The Safest Place

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“I don’t know what to do!”

The plea sends twinges through my body. I’m sitting here trying to figure out how to break out of the joint, and this lunatic has been yelling the same thing for the last hour.

I have a few ideas of what he can do, but I can’t afford the time to tell him.

I’ve already been here too long. I tried to prove my sanity earlier, but it only secured my confinement here. At the mere thought of my failure I feel my nostrils flare. I clench my fists and pound them on the arms of the chair. Damn. Maybe if I could control my anger, I wouldn’t be stuck here.

Escape is the only answer now. But how? The doors are locked, requiring a code to exit. Beyond the main door of this room is a series of doors, each demanding a key or a code. I don’t know how many doors, though. I was stoned when they brought me in. Sons of bitches drugged me. I remember my eyes rolling behind my eyelids and fighting to bring them back around. I also remember the finality of the sound of each set of doors slamming shut behind me.

The acrid smell of urine assaults my nose. My throat spasms. My stomach tightens.

I check the windows. The sun slams through my eyeballs. Before I’m forced to look away I see the bars over the windows. No escape there.

“I don’t know what to do!”

Geez. Why can’t they drug that guy? If he doesn’t stop soon, I’m gonna have to kill him. And I could.

Distractions, everywhere distractions. I need to focus.

There’s a door close by, but it only leads into the nurse’s station. The last door is across the room, but it leads to the sleeping quarters–more like prison cells. No escape that way.

“I don’t know what to do!”

Ah! I’d be able to formulate a plan if that guy would shut up for five minutes.

Escape will require some sort of ruse. I’m thinking something along the lines of hiding in the dirty laundry and getting wheeled through the front doors. Although, I don’t have a man on the outside, or the inside for that matter. Maybe they do laundry in-house, jokes on me.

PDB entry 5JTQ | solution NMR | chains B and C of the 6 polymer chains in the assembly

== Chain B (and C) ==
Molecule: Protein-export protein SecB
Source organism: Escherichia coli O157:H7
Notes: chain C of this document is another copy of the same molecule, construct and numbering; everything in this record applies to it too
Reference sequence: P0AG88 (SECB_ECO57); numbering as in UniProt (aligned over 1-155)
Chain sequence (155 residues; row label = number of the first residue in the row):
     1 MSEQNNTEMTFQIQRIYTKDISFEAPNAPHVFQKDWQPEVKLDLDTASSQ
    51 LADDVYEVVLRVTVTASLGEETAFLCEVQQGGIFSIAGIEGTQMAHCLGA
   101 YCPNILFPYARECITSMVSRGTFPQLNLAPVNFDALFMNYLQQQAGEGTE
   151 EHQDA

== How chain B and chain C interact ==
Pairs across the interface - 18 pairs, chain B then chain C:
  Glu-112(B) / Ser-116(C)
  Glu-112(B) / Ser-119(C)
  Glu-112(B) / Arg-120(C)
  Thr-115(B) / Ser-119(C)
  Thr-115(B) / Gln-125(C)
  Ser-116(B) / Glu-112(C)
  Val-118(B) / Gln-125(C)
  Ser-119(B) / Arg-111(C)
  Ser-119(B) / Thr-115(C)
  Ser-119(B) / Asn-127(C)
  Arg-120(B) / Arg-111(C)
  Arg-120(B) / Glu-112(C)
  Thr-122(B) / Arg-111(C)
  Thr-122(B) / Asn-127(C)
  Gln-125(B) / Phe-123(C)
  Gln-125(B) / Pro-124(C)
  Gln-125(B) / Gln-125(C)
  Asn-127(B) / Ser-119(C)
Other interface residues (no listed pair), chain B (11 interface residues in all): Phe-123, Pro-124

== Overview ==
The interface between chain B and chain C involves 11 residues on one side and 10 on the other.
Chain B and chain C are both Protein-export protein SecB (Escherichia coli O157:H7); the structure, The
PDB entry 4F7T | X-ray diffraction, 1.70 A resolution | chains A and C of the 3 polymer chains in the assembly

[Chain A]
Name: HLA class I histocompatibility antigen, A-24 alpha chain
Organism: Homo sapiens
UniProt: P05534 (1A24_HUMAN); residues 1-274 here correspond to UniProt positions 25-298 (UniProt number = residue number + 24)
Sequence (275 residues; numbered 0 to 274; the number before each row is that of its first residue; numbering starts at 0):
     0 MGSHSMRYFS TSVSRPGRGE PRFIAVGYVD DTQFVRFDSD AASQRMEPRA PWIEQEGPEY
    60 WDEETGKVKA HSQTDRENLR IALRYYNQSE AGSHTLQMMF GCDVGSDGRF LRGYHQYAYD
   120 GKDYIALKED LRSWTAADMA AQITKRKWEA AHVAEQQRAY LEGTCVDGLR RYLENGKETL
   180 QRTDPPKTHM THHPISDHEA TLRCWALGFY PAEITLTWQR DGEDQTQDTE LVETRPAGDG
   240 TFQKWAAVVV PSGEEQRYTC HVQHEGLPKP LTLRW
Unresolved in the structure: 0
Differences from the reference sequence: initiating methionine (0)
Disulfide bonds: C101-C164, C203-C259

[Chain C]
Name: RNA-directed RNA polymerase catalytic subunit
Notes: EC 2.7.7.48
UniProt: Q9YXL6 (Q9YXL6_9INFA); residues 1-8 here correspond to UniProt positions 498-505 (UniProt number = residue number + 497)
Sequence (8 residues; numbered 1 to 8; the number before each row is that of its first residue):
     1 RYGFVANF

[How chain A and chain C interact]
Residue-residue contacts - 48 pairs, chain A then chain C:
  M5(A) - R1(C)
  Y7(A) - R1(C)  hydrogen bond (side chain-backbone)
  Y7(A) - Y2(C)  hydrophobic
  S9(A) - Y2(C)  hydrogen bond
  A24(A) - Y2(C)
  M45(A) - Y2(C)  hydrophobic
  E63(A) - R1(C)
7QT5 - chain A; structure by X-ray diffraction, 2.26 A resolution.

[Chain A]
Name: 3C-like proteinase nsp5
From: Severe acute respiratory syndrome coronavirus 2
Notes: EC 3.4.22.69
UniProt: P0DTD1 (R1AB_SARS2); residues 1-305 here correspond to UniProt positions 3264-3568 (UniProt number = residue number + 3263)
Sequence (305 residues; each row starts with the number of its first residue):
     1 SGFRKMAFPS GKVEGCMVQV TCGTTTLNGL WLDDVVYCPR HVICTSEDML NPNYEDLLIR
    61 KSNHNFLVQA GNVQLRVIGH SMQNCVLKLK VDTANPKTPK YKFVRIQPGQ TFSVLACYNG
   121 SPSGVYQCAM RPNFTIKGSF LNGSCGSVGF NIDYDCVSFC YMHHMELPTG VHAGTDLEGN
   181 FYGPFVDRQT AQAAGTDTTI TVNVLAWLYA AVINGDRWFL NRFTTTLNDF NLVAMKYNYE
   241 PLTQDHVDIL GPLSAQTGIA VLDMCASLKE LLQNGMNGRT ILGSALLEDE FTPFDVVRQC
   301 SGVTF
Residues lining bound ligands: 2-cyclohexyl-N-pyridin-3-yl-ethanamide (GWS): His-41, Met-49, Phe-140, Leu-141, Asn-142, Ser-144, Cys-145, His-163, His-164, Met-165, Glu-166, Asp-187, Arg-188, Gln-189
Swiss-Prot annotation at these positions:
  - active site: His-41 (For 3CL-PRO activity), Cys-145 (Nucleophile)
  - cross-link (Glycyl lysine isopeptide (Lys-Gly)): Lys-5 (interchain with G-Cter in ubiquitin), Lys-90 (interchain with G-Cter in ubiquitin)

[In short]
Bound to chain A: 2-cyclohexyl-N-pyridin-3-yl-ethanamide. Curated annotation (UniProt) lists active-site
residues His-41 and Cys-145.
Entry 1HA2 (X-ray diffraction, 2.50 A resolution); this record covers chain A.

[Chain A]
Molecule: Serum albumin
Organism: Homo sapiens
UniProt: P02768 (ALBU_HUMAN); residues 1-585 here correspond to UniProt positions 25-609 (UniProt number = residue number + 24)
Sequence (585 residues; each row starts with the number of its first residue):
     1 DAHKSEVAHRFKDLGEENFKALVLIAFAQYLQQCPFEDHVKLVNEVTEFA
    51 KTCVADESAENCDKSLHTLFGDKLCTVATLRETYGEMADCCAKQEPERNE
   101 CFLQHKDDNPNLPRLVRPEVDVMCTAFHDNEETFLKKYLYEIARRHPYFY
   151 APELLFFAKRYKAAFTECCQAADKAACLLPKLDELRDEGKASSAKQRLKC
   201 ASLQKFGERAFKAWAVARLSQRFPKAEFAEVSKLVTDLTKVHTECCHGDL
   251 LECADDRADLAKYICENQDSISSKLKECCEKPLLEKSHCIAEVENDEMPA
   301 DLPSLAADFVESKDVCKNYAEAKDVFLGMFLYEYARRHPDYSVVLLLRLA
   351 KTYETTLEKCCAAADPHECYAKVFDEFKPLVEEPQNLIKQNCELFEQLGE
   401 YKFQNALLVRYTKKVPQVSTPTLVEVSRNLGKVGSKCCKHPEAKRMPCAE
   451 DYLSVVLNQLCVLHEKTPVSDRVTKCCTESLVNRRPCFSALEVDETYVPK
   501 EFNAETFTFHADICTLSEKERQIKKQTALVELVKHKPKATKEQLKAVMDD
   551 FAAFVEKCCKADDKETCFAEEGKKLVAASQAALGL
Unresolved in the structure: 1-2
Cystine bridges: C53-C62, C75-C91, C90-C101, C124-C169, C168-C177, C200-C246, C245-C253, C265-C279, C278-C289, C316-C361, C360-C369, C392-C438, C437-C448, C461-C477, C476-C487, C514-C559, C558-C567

“I don’t know what to do!”

I hear ya, brother. I look at the man across the room for the first time with pity instead of irritation. I don’t know what to do either.

I see a nurse approach him from behind. Maybe she’ll put an end to his repetitive shouts.


I’m embarrassed to say I jump at the sound of my name. I was so engrossed in watching the nurse approaching the crazy old man that I failed to spot the one sneaking up on me.

I think the nurses get their jollies from scaring the patients.

“Is there something I can help you with?” she asks me, not unkindly.

I look into her face and I’m startled for the second time. The nurse is a twin to the one hunched over the crazy repeater.

I don’t respond. Instead, I scrutinize the other nurse to see if I’m mistaken.

I’m not. Same frizzy, gray hair; crooked yet dignified nose; strong, manly square jaw, stubble and all. They are identical.

The man across the room also notices the resemblance between the two nurses. He meets my gaze, and asks with his eyes, “Did you notice? Did you see?”

I start to nod when the nurse draws my attention away saying something I don’t quite catch.

“I don’t know what to do!”

The man won’t give it up, and I feel my vexation rise again.

Now is my chance. I’ll tell the nurse to go shove a rag down the man’s throat. Shove it hard.

I’m about to demand she remove him from the room when my chair begins to roll across the common area. I’m aware of the wheelchair I’m in for the first time. It doesn’t matter, my legs feel fine. What matters is that she is steering me toward the TV.

That’s certainly not what I want. I lift my hand and point over to the man. I see he is being moved as well. I notice his outstretched hand.

A thought occurs to me. Quite an outlandish notion. I wave my hand, and the man waves back. I raise my hand, and then lower it, only to have the man do the same.

Helpless. I feel helpless.

“I don’t know what to do!”

The mirror ends so I don’t see my lips move.

My chair stops. I look up at the TV.

Even now, I feel the cry creeping up my throat, and I can’t think of any truer words I’ve ever spoken.

“I don’t know what to do!”



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